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Posted: Apr 04, 2012

Controlling the diffraction of light by using light

(Nanowerk Spotlight) All-optical processes could allow dramatic speed increase in photonics by eliminating the need to convert photonic signals to electronic signals and back for switching. The many opportunities that all-optical processes could bring to photonics have been hampered by the lack of materials that combined photosensitivity with fast, large, and reversible changes in their optical properties at the influence of light.
Photosensitive Liquid Crystals (PLCs) contain an azo group in their mesogenic structure, thus blending the photosensitivity of azobenzene compounds with the high birefringence of LCs. By exposing PLCs to radiation of, typically, blue-green wavelengths, they undergo a conformational transformation (trans-cis photoisomerization) with dramatic changes of macroscopic optical properties of the material. Furthermore, PLCs exhibit a high solubility in LCs as opposed to non-mesogenic azo-dyes (see paper in Journal of Materials Chemistry: "Mesogenic versus non-mesogenic azo dye confined in a soft-matter template for realization of optically switchable diffraction gratings").
Moreover, high concentrations of PLCs in LCs do not affect their order parameter and no phase separation or change in boundary conditions is induced.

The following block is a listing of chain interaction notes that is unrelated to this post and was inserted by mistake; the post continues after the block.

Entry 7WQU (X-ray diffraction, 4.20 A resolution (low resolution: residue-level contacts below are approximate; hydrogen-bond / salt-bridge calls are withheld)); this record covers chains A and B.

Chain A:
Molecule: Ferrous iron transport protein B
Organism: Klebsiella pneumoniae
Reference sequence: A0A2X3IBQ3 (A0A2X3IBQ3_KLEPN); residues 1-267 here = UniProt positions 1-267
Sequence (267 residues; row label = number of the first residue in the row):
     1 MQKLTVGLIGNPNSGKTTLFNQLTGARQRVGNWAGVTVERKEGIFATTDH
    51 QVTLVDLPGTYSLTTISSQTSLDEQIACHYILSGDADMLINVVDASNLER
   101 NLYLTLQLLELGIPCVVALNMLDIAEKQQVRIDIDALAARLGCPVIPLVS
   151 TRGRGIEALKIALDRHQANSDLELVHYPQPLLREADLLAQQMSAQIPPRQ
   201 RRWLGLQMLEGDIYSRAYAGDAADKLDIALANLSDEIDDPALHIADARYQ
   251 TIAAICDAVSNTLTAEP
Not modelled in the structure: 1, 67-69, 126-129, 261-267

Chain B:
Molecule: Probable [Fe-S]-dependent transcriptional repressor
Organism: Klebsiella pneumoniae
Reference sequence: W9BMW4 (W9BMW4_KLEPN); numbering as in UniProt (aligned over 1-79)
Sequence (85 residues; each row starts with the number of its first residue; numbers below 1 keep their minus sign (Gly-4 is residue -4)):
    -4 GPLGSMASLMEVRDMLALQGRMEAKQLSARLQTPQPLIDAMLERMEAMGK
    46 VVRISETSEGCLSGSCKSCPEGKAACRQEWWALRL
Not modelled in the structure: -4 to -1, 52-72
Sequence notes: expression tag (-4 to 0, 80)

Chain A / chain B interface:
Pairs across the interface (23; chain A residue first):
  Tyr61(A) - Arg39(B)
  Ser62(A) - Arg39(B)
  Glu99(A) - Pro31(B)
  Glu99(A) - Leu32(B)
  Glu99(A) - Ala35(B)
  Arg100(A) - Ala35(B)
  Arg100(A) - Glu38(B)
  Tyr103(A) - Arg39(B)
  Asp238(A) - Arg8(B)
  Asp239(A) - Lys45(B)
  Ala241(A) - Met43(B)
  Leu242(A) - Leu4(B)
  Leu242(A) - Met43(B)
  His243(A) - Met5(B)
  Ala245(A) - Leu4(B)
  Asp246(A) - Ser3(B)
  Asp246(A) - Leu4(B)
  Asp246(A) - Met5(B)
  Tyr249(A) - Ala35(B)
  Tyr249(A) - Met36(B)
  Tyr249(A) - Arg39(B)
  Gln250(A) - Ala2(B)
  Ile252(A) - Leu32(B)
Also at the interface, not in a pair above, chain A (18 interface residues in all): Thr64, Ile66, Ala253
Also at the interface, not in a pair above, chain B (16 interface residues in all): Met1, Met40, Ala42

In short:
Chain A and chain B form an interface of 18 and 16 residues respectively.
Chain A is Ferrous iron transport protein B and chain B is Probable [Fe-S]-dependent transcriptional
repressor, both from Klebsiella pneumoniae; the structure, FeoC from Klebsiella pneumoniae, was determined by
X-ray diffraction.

Finally, the effect of photoisomerization of PLCs on the host medium is much stronger than that of non-mesogenic dopants. The latter in fact, act as impurities reducing the order parameter of the host LC material and exhibiting a tendency to separate from the LC, sedimenting on the boundaries, thus changing the boundary conditions. On the contrary, not only does a high concentration of PLCs yield high photosensitivity, but it also speeds up the switching process, since less time is needed to induce a macroscopic change in the optical properties of the material as a result of molecular photoexcitation.
Visible spectrum of CPND-57 mesogenic azo-dye dissolved in THF
Figure 1: (a) Visible spectrum of CPND-57 mesogenic azo-dye dissolved in THF. (b) 3 D chemical structure of CPND-57. (c) Photo of the solution under external white light illumination in a quartz cuvette. (Image: Luciano De Sio, University of Calabria)
"CPND-57" is a new generation of PLC composition based on piperazine-based push-pull LC azo dyes CPND 5 and CPND 7 (see paper in Journal of Materials Chemistry: "Photo-sensitive liquid crystals for optically controlled diffraction gratings"). In Fig 1a we show the absorption spectrum of the pure CPND-57 (dissolved in tetrahydrofuran) with an absorption peak centred at λmax= 460 nm.
The functions of LC optical devices are determined by the orientation of the LC as well as the topology of its confinement. Polymeric microstructures have been produced for micro/nano confinement of a wide variety of organic materials, stabilized through self-organization processes at nanoscale. We recently exploited the universal capabilities of an "active polymeric template" for confining, orienting, and stabilizing a wide range of self-organized materials (see paper in Soft Matter: "Universal soft matter template for photonic applications").